IN THE AFTERMATH of the Million Man March, aides to President Clinton said he would consider holding a White House conference, with a blue ribbon commission, to study the current state of race relations in the nation. He is said to be wary of the idea, however, because of the broadness of its approach and the political dangers associated with trying to deal with poverty, housing, education, family breakdown, drugs and all the other problems of the black urban poor all at once.
A narrower approach -- focused on law enforcement -- would avoid many of the political pitfalls and could go a long way toward improving police performance and police-community relations. Such an approach was suggested by Hugh Price of the Urban League. His organization would like to see a "model code" for police come out of such a conference.
That there is a crisis of confidence in many big city police departments is indisputable. Some say the crisis is only one of perception, not of the departments themselves. That is, the Mark Fuhrmans are rare. Even if that is true, law enforcement relies heavily on public support. Police departments need to be perceived as concerned, competent and fair.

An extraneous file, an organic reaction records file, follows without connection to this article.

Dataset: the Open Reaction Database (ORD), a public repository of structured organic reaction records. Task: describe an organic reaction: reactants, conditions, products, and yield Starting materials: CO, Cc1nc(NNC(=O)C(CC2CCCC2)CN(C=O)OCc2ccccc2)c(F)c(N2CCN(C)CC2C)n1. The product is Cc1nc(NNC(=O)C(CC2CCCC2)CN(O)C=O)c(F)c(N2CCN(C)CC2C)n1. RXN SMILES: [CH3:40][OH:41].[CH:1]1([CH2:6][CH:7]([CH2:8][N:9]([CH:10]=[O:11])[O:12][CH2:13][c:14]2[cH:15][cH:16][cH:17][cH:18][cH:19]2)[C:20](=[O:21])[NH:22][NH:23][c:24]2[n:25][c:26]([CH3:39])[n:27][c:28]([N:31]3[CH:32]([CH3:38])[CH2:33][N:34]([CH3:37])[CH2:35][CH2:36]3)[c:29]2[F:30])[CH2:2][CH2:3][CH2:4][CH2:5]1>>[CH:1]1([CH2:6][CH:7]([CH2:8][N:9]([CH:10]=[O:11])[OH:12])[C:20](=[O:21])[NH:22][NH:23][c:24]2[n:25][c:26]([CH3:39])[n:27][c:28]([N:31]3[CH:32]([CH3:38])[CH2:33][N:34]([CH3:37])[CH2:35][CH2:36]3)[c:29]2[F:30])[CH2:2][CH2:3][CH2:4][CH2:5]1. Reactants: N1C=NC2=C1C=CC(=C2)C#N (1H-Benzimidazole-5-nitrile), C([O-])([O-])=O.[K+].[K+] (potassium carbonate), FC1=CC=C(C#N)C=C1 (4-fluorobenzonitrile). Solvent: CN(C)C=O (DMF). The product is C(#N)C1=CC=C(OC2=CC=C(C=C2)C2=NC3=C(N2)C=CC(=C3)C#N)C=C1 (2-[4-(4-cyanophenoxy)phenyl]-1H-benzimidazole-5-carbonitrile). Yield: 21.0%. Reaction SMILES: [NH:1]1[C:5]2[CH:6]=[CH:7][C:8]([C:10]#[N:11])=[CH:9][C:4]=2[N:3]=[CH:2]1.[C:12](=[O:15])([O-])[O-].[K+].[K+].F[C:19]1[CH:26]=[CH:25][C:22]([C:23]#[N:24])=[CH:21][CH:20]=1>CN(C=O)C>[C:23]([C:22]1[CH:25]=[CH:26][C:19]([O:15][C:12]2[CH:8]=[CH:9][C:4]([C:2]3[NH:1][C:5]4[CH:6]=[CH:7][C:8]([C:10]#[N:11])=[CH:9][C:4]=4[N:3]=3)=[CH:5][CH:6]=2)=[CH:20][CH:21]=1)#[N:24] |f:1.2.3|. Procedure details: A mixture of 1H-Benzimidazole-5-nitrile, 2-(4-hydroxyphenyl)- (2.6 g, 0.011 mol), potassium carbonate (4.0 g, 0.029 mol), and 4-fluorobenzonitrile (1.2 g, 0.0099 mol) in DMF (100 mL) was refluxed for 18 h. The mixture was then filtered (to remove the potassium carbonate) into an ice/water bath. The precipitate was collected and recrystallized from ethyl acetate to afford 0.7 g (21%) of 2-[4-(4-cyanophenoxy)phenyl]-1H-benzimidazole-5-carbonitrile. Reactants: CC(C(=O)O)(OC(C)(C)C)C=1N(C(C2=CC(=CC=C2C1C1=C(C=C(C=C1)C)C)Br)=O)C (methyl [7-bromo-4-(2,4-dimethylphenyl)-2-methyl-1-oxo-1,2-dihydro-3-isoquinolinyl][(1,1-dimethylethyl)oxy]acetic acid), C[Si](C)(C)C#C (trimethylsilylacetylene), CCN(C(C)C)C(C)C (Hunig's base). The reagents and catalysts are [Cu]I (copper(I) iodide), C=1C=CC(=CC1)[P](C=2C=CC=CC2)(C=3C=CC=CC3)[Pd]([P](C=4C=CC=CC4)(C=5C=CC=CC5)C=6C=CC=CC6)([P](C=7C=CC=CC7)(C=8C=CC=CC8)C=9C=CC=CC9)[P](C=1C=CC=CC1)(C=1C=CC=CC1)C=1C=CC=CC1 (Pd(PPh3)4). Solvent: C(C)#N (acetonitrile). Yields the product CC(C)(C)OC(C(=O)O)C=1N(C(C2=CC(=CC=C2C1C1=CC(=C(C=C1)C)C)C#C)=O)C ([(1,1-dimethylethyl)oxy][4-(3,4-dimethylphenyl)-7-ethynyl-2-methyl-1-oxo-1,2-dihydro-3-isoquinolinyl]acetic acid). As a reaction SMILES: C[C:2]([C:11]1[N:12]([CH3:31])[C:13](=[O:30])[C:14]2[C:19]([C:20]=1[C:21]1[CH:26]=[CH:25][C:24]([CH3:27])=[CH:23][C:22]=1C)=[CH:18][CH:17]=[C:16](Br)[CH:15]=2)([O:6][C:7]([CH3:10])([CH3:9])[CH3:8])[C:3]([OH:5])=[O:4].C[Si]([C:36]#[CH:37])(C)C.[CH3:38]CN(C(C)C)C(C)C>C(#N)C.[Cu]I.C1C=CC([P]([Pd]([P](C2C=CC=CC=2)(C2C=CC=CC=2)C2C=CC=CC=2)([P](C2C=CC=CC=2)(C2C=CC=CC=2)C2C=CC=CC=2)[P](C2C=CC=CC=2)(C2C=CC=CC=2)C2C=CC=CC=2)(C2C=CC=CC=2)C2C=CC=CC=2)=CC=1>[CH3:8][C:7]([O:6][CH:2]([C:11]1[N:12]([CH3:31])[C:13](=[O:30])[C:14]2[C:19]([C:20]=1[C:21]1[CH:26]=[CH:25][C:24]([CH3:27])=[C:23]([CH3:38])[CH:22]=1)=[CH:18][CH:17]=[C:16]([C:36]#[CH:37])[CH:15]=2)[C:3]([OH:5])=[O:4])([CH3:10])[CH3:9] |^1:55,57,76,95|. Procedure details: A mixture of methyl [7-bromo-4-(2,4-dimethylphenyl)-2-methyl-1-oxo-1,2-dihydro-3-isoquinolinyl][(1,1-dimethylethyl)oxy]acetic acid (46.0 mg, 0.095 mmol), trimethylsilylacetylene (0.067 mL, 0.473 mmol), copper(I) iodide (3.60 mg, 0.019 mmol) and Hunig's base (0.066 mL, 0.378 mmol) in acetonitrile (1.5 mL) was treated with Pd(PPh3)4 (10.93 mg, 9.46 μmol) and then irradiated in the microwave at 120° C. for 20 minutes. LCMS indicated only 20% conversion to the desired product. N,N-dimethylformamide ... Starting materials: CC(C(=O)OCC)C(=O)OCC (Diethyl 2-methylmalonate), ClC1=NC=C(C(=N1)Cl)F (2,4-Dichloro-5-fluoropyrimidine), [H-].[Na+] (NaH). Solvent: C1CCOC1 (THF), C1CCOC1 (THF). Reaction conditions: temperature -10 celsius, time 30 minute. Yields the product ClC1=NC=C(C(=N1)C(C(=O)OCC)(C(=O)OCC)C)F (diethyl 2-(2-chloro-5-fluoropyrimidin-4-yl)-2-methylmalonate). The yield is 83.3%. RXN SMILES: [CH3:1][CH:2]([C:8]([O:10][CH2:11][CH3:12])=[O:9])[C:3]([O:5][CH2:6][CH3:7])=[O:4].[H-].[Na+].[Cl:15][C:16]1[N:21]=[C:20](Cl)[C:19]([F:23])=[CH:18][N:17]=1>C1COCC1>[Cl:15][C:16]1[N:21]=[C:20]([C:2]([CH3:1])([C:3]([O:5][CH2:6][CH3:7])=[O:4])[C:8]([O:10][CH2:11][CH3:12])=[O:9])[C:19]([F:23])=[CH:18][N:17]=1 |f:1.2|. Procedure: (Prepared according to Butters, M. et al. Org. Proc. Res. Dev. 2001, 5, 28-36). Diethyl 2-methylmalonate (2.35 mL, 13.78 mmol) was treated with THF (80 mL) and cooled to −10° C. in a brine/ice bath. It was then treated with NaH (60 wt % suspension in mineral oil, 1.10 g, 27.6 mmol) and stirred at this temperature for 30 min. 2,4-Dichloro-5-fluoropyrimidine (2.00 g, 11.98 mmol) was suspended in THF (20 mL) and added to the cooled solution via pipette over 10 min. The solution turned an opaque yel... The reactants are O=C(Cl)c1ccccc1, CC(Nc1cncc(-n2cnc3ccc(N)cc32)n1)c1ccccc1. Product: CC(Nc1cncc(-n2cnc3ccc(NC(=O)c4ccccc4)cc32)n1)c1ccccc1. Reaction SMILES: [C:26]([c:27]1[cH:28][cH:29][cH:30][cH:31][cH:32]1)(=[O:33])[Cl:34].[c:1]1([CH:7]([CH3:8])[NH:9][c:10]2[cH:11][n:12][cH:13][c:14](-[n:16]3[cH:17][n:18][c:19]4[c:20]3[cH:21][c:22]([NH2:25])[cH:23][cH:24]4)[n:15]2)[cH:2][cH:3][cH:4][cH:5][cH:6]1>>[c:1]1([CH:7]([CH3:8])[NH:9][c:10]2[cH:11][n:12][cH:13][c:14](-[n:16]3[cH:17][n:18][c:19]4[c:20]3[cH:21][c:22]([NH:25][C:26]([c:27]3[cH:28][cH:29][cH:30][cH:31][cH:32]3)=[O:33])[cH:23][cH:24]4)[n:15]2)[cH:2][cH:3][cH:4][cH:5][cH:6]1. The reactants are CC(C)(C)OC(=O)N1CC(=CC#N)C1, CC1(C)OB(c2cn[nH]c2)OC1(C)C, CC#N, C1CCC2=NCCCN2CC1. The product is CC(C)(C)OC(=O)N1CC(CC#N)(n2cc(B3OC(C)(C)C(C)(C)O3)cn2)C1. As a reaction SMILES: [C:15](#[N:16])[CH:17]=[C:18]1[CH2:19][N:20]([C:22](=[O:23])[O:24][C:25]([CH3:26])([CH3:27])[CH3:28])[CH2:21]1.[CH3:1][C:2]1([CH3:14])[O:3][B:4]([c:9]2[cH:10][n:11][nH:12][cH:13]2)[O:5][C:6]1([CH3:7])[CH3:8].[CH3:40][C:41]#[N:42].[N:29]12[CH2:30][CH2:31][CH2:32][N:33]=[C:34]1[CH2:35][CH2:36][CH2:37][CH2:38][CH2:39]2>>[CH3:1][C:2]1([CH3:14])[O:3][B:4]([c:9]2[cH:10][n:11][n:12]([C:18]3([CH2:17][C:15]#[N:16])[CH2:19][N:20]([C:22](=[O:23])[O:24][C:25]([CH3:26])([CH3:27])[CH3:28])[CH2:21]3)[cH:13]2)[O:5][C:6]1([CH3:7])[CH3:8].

That is especially true in situations where largely white police forces interact with largely black criminals and their black victims on a daily basis. Those who believe race relations in the country are bad and getting worse usually point to problems involving bad community relations in cities like Los Angeles. Historically, destructive urban riots have been ignited by police-related incidents.
A blue ribbon White House commission ought to take a good, hard look at law enforcement in this country. We suspect it would find officers and agents do more good than they get credit for and not as much bad as they are accused of. But the more the former can be demonstrated and the more the latter can be reduced, the better for everyone.